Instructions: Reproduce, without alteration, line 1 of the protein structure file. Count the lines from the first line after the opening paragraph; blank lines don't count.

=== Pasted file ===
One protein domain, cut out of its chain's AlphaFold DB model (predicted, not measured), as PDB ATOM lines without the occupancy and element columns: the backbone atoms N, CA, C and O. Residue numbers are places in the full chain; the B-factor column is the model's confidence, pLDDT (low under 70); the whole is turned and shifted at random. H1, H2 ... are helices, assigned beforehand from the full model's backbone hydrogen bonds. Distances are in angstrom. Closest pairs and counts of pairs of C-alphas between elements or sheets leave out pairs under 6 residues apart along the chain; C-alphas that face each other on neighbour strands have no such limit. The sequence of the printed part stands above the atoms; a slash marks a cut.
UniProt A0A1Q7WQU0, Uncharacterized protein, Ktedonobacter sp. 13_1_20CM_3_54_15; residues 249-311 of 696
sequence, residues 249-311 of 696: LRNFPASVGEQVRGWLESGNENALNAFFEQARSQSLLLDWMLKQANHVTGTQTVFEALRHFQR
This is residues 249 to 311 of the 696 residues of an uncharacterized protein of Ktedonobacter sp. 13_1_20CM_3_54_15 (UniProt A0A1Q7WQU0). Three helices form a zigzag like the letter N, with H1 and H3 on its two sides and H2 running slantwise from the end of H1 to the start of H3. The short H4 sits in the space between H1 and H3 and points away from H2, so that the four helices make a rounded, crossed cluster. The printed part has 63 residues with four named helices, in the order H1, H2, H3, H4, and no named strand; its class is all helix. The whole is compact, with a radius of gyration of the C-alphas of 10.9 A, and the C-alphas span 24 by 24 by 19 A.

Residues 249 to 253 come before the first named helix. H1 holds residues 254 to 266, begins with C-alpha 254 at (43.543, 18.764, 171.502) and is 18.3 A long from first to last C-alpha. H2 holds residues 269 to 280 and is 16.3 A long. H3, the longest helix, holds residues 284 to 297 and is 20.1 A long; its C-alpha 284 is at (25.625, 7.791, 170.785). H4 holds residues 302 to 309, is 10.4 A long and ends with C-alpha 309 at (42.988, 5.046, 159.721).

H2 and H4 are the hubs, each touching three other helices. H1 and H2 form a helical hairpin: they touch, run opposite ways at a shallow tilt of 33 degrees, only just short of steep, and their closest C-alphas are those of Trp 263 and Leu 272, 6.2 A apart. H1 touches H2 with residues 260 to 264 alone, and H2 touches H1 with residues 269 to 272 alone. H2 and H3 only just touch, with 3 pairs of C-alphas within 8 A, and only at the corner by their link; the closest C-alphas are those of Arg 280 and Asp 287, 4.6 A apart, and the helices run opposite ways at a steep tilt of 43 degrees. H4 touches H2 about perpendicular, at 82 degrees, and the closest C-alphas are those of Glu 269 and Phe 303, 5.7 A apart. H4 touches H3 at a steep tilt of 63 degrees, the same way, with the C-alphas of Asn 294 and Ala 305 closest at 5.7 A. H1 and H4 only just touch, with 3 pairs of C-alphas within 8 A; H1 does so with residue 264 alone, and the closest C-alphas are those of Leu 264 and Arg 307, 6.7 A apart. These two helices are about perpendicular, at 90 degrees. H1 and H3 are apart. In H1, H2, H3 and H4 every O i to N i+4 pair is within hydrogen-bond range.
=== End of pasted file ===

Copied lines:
UniProt A0A1Q7WQU0, Uncharacterized protein, Ktedonobacter sp. 13_1_20CM_3_54_15; residues 249-311 of 696